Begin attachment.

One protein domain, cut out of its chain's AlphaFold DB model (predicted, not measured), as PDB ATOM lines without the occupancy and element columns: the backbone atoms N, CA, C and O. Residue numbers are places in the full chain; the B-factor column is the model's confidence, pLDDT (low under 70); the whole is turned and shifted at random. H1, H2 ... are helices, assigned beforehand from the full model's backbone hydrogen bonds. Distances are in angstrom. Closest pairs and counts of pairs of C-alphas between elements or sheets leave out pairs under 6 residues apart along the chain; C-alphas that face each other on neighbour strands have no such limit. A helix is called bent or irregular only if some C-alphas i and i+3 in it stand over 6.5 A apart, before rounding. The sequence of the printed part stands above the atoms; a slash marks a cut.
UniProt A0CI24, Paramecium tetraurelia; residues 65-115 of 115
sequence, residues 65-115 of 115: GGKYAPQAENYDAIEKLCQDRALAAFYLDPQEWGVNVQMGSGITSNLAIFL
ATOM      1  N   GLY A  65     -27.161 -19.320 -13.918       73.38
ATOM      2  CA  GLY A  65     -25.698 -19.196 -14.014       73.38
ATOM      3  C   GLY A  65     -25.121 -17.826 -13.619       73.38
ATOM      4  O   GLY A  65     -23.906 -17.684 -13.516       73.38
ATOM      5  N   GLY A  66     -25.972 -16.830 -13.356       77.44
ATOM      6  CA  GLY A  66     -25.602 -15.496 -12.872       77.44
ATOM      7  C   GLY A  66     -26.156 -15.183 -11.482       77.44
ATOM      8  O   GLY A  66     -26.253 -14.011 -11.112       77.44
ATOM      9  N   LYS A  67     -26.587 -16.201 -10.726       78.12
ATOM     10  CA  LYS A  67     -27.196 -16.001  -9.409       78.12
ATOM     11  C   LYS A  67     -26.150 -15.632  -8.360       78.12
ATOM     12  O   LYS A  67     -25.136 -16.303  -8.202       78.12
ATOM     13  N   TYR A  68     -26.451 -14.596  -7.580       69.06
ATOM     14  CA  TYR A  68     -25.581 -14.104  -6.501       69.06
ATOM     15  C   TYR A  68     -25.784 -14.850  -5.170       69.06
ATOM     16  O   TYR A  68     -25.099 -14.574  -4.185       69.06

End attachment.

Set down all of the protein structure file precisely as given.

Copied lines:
One protein domain, cut out of its chain's AlphaFold DB model (predicted, not measured), as PDB ATOM lines without the occupancy and element columns: the backbone atoms N, CA, C and O. Residue numbers are places in the full chain; the B-factor column is the model's confidence, pLDDT (low under 70); the whole is turned and shifted at random. H1, H2 ... are helices, assigned beforehand from the full model's backbone hydrogen bonds. Distances are in angstrom. Closest pairs and counts of pairs of C-alphas between elements or sheets leave out pairs under 6 residues apart along the chain; C-alphas that face each other on neighbour strands have no such limit. A helix is called bent or irregular only if some C-alphas i and i+3 in it stand over 6.5 A apart, before rounding. The sequence of the printed part stands above the atoms; a slash marks a cut.
UniProt A0CI24, Paramecium tetraurelia; residues 65-115 of 115
sequence, residues 65-115 of 115: GGKYAPQAENYDAIEKLCQDRALAAFYLDPQEWGVNVQMGSGITSNLAIFL
ATOM      1  N   GLY A  65     -27.161 -19.320 -13.918       73.38
ATOM      2  CA  GLY A  65     -25.698 -19.196 -14.014       73.38
ATOM      3  C   GLY A  65     -25.121 -17.826 -13.619       73.38
ATOM      4  O   GLY A  65     -23.906 -17.684 -13.516       73.38
ATOM      5  N   GLY A  66     -25.972 -16.830 -13.356       77.44
ATOM      6  CA  GLY A  66     -25.602 -15.496 -12.872       77.44
ATOM      7  C   GLY A  66     -26.156 -15.183 -11.482       77.44
ATOM      8  O   GLY A  66     -26.253 -14.011 -11.112       77.44
ATOM      9  N   LYS A  67     -26.587 -16.201 -10.726       78.12
ATOM     10  CA  LYS A  67     -27.196 -16.001  -9.409       78.12
ATOM     11  C   LYS A  67     -26.150 -15.632  -8.360       78.12
ATOM     12  O   LYS A  67     -25.136 -16.303  -8.202       78.12
ATOM     13  N   TYR A  68     -26.451 -14.596  -7.580       69.06
ATOM     14  CA  TYR A  68     -25.581 -14.104  -6.501       69.06
ATOM     15  C   TYR A  68     -25.784 -14.850  -5.170       69.06
ATOM     16  O   TYR A  68     -25.099 -14.574  -4.185       69.06